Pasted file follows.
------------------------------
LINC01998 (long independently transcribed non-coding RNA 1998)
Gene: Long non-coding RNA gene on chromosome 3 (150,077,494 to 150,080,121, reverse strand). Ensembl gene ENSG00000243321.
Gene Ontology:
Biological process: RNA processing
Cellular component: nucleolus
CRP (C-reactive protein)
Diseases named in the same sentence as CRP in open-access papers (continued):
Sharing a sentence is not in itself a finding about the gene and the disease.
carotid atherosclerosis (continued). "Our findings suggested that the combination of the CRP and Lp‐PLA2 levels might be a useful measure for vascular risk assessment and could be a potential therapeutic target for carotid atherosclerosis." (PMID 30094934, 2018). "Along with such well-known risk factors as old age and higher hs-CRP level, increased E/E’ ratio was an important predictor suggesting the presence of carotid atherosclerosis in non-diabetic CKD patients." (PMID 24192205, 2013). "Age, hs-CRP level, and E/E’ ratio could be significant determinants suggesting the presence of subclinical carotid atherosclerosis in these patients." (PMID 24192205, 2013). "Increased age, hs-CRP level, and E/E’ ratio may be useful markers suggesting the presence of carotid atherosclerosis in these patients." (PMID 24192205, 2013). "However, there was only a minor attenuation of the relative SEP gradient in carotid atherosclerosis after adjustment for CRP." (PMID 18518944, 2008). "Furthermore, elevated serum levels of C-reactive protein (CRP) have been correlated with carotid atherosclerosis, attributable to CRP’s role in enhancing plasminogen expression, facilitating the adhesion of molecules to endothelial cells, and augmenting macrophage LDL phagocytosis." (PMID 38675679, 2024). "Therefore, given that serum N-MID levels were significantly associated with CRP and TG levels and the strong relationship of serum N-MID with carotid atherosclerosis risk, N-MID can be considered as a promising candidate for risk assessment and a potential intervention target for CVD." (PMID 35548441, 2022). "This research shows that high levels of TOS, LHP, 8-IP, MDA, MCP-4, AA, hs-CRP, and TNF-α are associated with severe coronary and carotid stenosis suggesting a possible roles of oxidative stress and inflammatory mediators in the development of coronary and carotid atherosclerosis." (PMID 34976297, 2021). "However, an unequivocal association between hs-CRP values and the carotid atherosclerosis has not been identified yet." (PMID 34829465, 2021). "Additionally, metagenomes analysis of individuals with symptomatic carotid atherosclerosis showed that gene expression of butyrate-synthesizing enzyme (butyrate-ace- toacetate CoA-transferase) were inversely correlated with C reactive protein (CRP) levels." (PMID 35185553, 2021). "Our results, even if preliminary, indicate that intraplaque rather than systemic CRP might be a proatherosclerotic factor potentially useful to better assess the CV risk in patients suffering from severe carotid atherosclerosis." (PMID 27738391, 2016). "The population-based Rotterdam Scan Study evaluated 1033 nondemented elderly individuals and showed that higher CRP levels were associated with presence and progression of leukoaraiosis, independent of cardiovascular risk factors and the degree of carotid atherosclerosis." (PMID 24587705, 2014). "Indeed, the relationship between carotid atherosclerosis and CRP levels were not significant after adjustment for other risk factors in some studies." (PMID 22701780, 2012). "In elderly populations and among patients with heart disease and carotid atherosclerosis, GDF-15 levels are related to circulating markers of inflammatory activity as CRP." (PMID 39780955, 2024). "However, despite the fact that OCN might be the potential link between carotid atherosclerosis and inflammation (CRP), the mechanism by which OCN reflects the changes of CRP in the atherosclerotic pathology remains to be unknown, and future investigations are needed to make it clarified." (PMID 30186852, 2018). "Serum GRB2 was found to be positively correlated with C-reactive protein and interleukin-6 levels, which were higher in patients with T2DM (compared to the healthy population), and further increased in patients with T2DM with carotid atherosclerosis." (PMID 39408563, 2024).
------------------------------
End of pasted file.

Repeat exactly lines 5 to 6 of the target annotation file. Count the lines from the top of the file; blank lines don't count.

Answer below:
Cellular component: nucleolus
CRP (C-reactive protein)